Marketing to Affluents: Know their Communities
by Jordan Bainer
The book Our Patchwork Nation: The Surprising Truth About the “Real” America has piqued my interest regarding how to better define consumer targets across the United States. Media tends to define states and even entire country regions by either red or blue, alluding to the different political party designations.
As with many elements of sociology, the answers are not black and white but very different shades of grey. Red and blue do not address the many idiosyncrasies that make up U.S. citizen behavior and viewpoints across the nation. Using 12 different archetypes, the authors of Patchwork Nation explain these various community types and match them up to counties across the nation using demographic, economic, and sociological factors. Though still rudimentary (as 12 community types only widens the explanation so far), it’s a compelling method of analyzing our nation.
While reading Patchwork Nation, it made me think that these community definitions would have a huge impact on how we market to certain demographic groups – in this case, affluent individuals. Assuming that an affluent consumer is going to have the same motivations and concerns across the nation would be a very black and white approach. Using Patchwork Nation’s 12 community types, below is a summary of a few key affluent motivations and concerns for each community. Though we don’t have any specific market research backing up these hypotheses, conducting a similar exercise may be a good starting point when considering communicating to “affluents” across the nation.
|Community Type||Definition||Potential Affluent
|Potential Affluent Concern(s)|
|Boom Towns||Fast growing communities with rapidly diversifying populations||Building a Stable Community||Housing Equity Slumps|
|Campus and Careers||Cities and towns with young, educated populations||Supporting the Nearby Higher Education Institutions; Increased Private and Public Investment Into Local Institutions||Major Shifts in Enrollment; Drops in Community Investment|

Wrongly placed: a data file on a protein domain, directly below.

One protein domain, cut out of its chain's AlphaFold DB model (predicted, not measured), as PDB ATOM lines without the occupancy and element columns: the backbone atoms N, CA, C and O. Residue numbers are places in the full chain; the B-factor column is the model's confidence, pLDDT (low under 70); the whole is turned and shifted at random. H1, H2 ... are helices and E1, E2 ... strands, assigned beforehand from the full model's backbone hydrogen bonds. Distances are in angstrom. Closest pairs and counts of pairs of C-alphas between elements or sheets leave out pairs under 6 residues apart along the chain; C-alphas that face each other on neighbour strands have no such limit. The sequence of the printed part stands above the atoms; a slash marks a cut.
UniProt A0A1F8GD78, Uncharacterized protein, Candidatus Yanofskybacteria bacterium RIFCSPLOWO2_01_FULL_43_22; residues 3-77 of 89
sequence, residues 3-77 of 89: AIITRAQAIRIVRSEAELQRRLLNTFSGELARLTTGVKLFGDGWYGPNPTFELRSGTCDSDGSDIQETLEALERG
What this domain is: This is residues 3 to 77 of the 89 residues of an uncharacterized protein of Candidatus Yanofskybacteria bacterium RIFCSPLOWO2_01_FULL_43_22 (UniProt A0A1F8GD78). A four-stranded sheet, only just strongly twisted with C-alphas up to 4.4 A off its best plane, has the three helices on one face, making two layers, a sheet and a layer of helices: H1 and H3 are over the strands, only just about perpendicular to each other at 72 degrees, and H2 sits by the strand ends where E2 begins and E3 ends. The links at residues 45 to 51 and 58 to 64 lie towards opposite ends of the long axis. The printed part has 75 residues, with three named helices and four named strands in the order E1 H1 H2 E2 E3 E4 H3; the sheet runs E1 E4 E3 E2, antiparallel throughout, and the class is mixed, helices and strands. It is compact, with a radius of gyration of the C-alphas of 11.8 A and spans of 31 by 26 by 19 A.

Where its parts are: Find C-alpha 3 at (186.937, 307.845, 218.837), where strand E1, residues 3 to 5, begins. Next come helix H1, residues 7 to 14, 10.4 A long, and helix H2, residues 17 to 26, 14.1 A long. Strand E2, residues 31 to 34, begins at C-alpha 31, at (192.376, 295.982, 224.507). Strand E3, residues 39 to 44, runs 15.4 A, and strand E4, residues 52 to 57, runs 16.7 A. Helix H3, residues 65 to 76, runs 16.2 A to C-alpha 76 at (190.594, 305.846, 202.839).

|Emptying Nests||Home to many retirees and aging baby boomer populations||Enjoying Life’s Simple Pleasures||Dips in 401(k)’s, Long-term Investments, and Retirement Funds|
|Evangelical Epicenters||Communities with a high proportion of evangelical Christians||Supporting One’s Specific Congregation; Maintaining “Family Values” in Community and Larger Nation||Larger Social Changes that Affect Community; Maintaining Community Voice in National Politics|
|Immigration Nation||Communities with large Latino populations and lower-than-average incomes||Supporting Programs and Employment that Creates Cultural Balance||Stability of Community; Property Value Slumps; Immigration Reform|
|Industrial Metropolis||Densely populated, highly diverse urban centers||Keeping (and Improving) One’s Standard of Living; Supporting Poverty and Education Programs||Loss of Major Industrial Industries; Property Value Slumps; Education Reform|
|Military Bastions||Areas with high employment in the military or related to the presence of the military and large veteran populations||Supporting and Keeping the Nearby Military Communities and Bases||Major Changes in Military Deployment; Relocation of Nearby Military Population|
|Minority Central||Home to large pockets of African American residents but a below average percentage of Hispanics and Asians||Supporting Programs that Create Greater Employment Equality||Stability of Community; Property Value Slumps; Education Reform|
|Monied ‘Burbs||Wealthier, highly-educated communities with a median household income $15,000 above the national county average||Keeping (and Improving) One’s Standard of Living||Stock Market Dips|
|Mormon Outposts||Home to a large share of members of the Church of Jesus Christ of Latter-Day Saints||Supporting the Greater Mormon Community; Giving Financial Support to the Church||Larger Social Changes that Affect Community; Balancing Individual Success with Success of the Community|
|Service Worker Centers||Midsize and small towns with economies fueled by hotels, stores, and restaurants||Attracting More Tourist Attention and Diversifying the Population||Small Business Closings|
|Tractor Country||Mostly rural and remote
smaller towns with older populations and large agricultural sectors
|Maintaining a Strong, Self-Reliant Community||Increasing Global Competition in Agriculture|
These summaries of affluent motivations and barriers are made on assumptions and are a bit oversimplified. Also, these summaries tend to be focused on community matters versus individual matters. Overall, the main point of the above grid is to illustrate that consumer segments can’t be easily blanketed across the nation. The communities that consumers live in will have a large impact on the decisions they make. I recommend reading Patchwork Nation; it might make you rethink your nationwide communication strategies and encourage further geo-market research before any major marketing push.
Our Patchwork Nation: The Surprising Truth About the “Real” America; Dante Chinni and James Gimpel; Published by Gotham Books; Copyright 2010